MONTGOMERY, Ala. (AP) — Alabama Gov. Kay Ivey on Friday reallocated $12.3 million of the state’s coronavirus relief funds to hire travel nurses to help state hospitals overwhelmed with COVID-19 patients.
The Republican governor announced the move as the state continues to see a surge in virus cases, straining hospital resources and staff.
“I’m pleased to see more folks getting vaccinated, but we are still in the thick of COVID-19 and our hospitals are overwhelmed,” Ivey said in a statement. "The money is coming from the state's share of CARES Act funds. Until our vaccination rates rise and our COVID-19 hospitalization rates fall, we will need the extra support these nurses provide.”
Alabama on Thursday had 2,838 COVID-19 patients in state hospitals, a number just below the January pandemic peak of a little over 3,000. But the state has a record number of virus patients in intensive care, causing hospitals to convert other areas to make-shift intensive care units. The state has 1,541 staffed intensive care unit beds, but on Thursday had 1,661 patients receiving intensive care. More than half of the intensive care patients are people with COVID-19.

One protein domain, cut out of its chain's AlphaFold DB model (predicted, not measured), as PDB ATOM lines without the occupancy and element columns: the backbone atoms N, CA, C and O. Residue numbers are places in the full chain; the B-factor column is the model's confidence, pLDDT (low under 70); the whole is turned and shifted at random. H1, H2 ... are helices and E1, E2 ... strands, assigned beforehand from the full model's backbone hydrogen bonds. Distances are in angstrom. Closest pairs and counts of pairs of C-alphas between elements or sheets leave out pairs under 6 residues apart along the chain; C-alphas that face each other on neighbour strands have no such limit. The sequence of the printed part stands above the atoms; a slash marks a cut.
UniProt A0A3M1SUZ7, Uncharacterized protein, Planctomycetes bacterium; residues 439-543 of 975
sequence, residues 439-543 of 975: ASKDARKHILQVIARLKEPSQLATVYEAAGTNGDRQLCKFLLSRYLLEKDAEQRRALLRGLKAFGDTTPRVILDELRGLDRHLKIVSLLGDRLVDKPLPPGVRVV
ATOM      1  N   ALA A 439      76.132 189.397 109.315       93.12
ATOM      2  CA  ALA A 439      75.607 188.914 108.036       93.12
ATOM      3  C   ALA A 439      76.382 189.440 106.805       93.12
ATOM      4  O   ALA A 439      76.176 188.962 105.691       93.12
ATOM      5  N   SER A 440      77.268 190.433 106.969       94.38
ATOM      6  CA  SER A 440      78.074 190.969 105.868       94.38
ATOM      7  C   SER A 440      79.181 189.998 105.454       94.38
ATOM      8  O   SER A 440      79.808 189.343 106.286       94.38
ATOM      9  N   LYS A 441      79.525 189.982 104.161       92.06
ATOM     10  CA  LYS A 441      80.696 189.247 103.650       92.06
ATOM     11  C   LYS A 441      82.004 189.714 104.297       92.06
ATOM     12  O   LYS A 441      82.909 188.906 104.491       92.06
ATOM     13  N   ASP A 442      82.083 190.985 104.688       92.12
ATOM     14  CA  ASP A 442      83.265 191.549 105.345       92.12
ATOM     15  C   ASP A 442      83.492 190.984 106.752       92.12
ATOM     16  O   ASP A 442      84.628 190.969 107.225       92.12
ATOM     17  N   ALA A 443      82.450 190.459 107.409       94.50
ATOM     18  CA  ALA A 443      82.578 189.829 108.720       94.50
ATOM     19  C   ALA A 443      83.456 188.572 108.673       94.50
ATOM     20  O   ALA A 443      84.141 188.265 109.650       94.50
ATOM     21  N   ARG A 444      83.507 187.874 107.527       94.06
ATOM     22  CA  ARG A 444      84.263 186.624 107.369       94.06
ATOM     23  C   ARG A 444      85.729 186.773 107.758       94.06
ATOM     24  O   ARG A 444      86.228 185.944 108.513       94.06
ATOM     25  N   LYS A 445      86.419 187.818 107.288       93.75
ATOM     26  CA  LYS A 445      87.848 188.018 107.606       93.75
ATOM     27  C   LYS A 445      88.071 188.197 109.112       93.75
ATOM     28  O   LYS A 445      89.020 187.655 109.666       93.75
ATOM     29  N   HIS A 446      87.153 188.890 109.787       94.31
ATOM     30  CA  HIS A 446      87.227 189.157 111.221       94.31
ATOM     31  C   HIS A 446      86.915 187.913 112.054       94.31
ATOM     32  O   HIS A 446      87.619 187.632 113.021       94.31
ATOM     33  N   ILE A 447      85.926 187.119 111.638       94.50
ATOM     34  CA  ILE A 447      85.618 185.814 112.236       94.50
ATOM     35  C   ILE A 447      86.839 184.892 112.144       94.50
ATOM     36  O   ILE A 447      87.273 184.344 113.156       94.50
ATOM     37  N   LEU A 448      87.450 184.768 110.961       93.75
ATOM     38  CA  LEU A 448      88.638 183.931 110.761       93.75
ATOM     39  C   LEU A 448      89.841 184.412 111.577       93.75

The COVID-19 pandemic has exacerbated a nurse staffing crisis, sending U.S. hospitals into a competition for travel nurses and staff to handle the crush of patients this summer. Hospitals need more staff to handle the patient loads while some nurses have left because they are exhausted, taken lucrative travel jobs or are out sick because they themselves are sick with COVID-19.
Baptist Medical Center South in Montgomery, like hospitals across the country, has turned to travel staff to fill positions.
“It’s a national arms race for clinical talent,” CEO Peter Selman, said. He said the hospital is paying up to between $140 and $155 an hour to national staffing firms.
“We’re at our most critical juncture for clinical staff, namely nurses and respiratory therapists and we have a heavy reliance on travel nurses."
The Alabama Hospital Association said there was already a nursing shortage in Alabama before the pandemic, but that after “18 months of grueling hours and emotionally draining work, the shortage has only worsened.”
“The dedicated staff who continue to care for Alabamians with COVID-19 and those in need of other hospital services are simply overwhelmed and exhausted, and it’s time to send in some reinforcement,” the organization said in a statement.
“This funding comes at a crucial time and will make a tremendous difference in increasing the nursing workforce in our state,” State Health Officer Scott Harris said in a statement.